From 1566 to 1595, six guardhouse-towers were built along the coastline, to protect the new villages that had developed in the meantime: Acquafredda, Cersuta and Porto.
On 2 May 1676 the village of the Borgo was besieged by 160 bandits. However, the guards of the Castello killed the bandit leader and captured the remainder of the gang.
In the 18th century Maratea entered a period of progress and prosperity; on April 12, 1734 the first hospital of Basilicata was opened in the town. Many of the so-called 44 churches were built during this period.
When Napoleon Bonaparte proclaimed himself King of Naples, Maratea was one of the few cities which did not accept French supremacy. In August 1806 the nearby town of Lauria, whose citizens also refused to acknowledge Napoleon, was set on fire by general André Masséna. Alessandro Mandarini, mayor of Maratea and commander of its castle, believing that Maratea would be the next target, evacuated the inhabitants to Sicily. Since Mandarini had been promised relief from the English army, he remained, with only 1,000 men, to defend the castle and the town. After three days under siege, Mandarini, who did not receive any help by the English, was forced to surrender. In token of their great admiration for the brave resistance, the French spared the lives of the rebels, but ordered them to pull down the walls of the castle. The latter was slowly abandoned during the 19th and 20th century.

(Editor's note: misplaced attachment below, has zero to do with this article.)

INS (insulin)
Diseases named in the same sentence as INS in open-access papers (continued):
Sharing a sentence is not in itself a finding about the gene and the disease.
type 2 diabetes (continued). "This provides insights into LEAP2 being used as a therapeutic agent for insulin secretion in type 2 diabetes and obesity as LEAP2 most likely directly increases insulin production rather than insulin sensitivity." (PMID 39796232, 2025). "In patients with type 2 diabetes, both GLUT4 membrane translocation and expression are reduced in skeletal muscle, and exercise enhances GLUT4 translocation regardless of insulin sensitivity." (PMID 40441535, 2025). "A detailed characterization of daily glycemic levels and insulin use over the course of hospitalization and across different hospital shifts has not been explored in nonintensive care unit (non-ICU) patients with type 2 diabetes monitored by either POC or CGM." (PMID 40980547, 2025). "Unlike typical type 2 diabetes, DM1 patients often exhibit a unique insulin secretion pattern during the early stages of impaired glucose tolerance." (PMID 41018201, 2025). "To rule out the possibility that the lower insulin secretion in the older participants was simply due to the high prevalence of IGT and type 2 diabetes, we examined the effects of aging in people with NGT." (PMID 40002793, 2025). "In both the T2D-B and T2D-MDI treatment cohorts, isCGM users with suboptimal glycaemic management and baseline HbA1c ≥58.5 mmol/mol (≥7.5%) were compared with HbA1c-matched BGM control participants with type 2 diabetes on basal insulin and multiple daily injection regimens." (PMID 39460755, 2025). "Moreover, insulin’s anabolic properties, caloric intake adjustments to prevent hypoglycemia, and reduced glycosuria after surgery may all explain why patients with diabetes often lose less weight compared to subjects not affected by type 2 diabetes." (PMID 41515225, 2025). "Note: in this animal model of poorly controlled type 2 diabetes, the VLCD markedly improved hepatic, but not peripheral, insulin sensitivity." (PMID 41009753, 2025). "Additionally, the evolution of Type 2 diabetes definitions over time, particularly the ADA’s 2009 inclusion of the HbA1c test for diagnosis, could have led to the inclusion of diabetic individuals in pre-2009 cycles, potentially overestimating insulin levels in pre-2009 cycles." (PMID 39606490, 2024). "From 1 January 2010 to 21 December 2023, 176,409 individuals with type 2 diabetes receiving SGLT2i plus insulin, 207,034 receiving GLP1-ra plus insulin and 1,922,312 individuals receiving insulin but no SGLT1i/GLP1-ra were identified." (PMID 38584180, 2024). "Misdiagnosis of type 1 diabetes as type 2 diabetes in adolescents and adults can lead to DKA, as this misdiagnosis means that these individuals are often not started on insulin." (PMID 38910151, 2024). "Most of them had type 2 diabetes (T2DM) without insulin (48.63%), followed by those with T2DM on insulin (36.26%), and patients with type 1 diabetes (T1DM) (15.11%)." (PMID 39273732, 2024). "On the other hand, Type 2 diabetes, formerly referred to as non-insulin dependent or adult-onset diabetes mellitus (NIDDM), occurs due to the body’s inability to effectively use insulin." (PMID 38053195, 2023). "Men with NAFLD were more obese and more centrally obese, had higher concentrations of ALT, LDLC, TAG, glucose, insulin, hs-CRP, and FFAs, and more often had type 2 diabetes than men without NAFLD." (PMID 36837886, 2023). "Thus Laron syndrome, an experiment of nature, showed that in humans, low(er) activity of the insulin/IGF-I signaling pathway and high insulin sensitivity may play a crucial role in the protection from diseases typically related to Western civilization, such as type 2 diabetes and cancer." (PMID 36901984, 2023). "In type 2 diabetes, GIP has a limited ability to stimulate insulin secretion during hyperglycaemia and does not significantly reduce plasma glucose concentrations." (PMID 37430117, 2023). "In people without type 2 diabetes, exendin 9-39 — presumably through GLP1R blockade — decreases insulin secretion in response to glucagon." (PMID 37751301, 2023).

After the return of the House of Bourbon to the throne of Naples, a movement developed that would have brought about the political unification of the peninsula. In 1848, one of its leaders, the revolutionary Costabile Carducci, was killed after years of being hunted by the Neapolitan militia.
In 1861, Italy was finally united. However, at this time Maratea suffered extreme poverty, in common with the rest of Basilicata. Many of its inhabitants emigrated to the United States or to Venezuela, and with their economic help Maratea was connected to the railway network in 1894, built its first aqueduct in 1902, had electrical connection from 1924, and tarred roads connected the Old Town with the outlying districts on the coast in 1930.
Thanks to the help of Stefano Rivetti, an Italian industrialist, in the 1950s the economic situation of Maratea improved: factories and many hotels were opened.

Main sights

The Statue of Christ

The statue of Christ the Redeemer, or the Christ of Maratea, was built of pure Carrara marble in 1965 by Bruno Innocenti, a sculptor from Florence. It is located on the top of Monte San Biagio, right in front of the basilica.

The 44 Churches

Maratea is called the town with 44 churches for the number of its churches and chapels.
In the outlying districts are the rest of the churches which complete the list:
Maratea's territory is also home to six coastal watchtowers, dating to the 16th-17th centuries.


Maratea has two urban areas: one is located on the top of the mount San Biagio, called Castello; the other one is called Borgo, situated on the north hillside of the same mountain.
Plus, the comune has several little villages, spread across the region.


The nearest airports are: